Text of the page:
A Tale Of A Scream
I raise my voice. I lose my patience. I become oblivion to the situation in question.
I try all of it while motherhood throws lemon at me.
I live in the verge of emotions. On a bright day, I laugh off the tantrums kid discovers on daily basis. In an otherwise screwed up day I become hysteric for no particular reasons. Motherhood just passes in between those two set of days.
Though, I have never slapped my 2.5 yrs old. For that matter, I have never slapped anyone. To a larger extent I take a silent pride in that. Not that I don’t feel paranoid, but slapping is something I cannot do. Slapping to me is a physical extension of an emotional setback. I prefer reacting emotions more on a ground of speech or sounds. Good, bad or ugly.. that’s how it is.
Last week, my kid (for no major fault of her) received a reaction from me, which later I felt has done more harm to her than what a slap could have done. I screamed.
I screamed loud enough to break a glass into pieces. It did break.. the spontaneity of kid for few moments. She had never seen her mother being real impatient with her before. It was her first and also mine. The scream faded with an awkward silence. An unbearable, heavy silence. Me and kid were standing faraway, in two ends of that silence. She had never been that far from me before.
We both then broke into stream of tears. She, out of fear. Me, out of guilt.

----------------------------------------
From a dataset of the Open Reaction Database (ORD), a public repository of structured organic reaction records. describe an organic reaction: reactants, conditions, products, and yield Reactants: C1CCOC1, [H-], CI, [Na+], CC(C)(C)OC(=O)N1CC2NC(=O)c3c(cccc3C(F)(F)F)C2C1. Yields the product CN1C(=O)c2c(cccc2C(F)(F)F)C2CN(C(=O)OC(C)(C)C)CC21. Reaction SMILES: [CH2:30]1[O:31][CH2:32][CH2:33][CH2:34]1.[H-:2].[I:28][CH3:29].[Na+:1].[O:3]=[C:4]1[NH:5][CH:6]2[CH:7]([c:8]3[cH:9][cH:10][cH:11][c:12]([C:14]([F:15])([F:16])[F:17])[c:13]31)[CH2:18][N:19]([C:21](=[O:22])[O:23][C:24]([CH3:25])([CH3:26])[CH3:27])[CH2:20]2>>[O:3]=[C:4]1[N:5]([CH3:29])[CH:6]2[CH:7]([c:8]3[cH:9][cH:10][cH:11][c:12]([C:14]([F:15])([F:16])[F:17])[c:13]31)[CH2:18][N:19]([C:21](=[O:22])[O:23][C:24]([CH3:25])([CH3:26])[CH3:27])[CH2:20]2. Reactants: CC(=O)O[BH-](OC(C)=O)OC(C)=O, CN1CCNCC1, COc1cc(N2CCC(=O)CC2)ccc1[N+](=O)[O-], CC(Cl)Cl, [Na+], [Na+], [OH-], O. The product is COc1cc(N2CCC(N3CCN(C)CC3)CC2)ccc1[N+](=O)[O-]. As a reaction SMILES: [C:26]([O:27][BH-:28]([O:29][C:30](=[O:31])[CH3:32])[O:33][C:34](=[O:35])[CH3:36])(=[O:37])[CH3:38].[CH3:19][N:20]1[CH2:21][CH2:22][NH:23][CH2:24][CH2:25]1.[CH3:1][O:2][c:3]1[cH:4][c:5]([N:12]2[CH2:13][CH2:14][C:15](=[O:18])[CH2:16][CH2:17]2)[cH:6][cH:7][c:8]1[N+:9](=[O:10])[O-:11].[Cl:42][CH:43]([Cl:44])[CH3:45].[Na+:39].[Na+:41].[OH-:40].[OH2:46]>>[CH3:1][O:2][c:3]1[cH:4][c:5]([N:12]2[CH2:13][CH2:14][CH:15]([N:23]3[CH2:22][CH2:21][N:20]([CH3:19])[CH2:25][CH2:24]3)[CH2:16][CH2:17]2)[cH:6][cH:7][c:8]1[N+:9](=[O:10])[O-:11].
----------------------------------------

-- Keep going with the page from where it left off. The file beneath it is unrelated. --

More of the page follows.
Kid was all by herself, coping with the sudden witness of range of emotions from her mother. All I wanted to do at that point of time was to keep crying, keep feeling bad. I wanted to feel the guilt, but soon realized that I didn’t have the luxury to pamper my own bouts of emotions. I had to first hold the kid and made her believe that I am the same mother, who was giving her a ride 15 minutes back on her back, pretending to be horse. I quickly had to change the environment back to normal. I first had to comfort the kid, making her forget what really happened and when she will fall asleep, I might then dig my own guilt and will feel bad about it. I parked my own sadness for later, pasted the fake smile and approached the kid with open arms.
Parenthood comes with this huge responsibility of making things look bright for kids. Ironically, it is a continuous effort, acquired only after befalling it.
We all are vulnerable, more towards our kid. But, the more we expose our vulnerable self the more harm it does to their spontaneity. Yes, kids need to know the big bad world. They need to know that their parents are no magician. Yes, they will eventually know how vulnerable their own parents are. How fragile this life is… but, there is a time to it.
I made a silent pledge that day that I am going to put a carpet on all things negative. Yes, let her walk on that clean mat looking at all things bright. Let my Alice live in her wonderland in early years of her life. Let her tiny arms gather the strength first. Then gradually we will pull the rug together. We will together see all the vulnerability we had hidden over the years. Hopefully, her then rational mind and confident self will see that vulnerability as a mere matter of fact. We may then clean it together.
I have to work towards that. I am working towards that.
Amrita Thavrani is a mother to a two year old daughter. Occasionally blogs at amrita.thavrani.com. Say hello to her while strolling at the tweet street @TheSeeSawMother.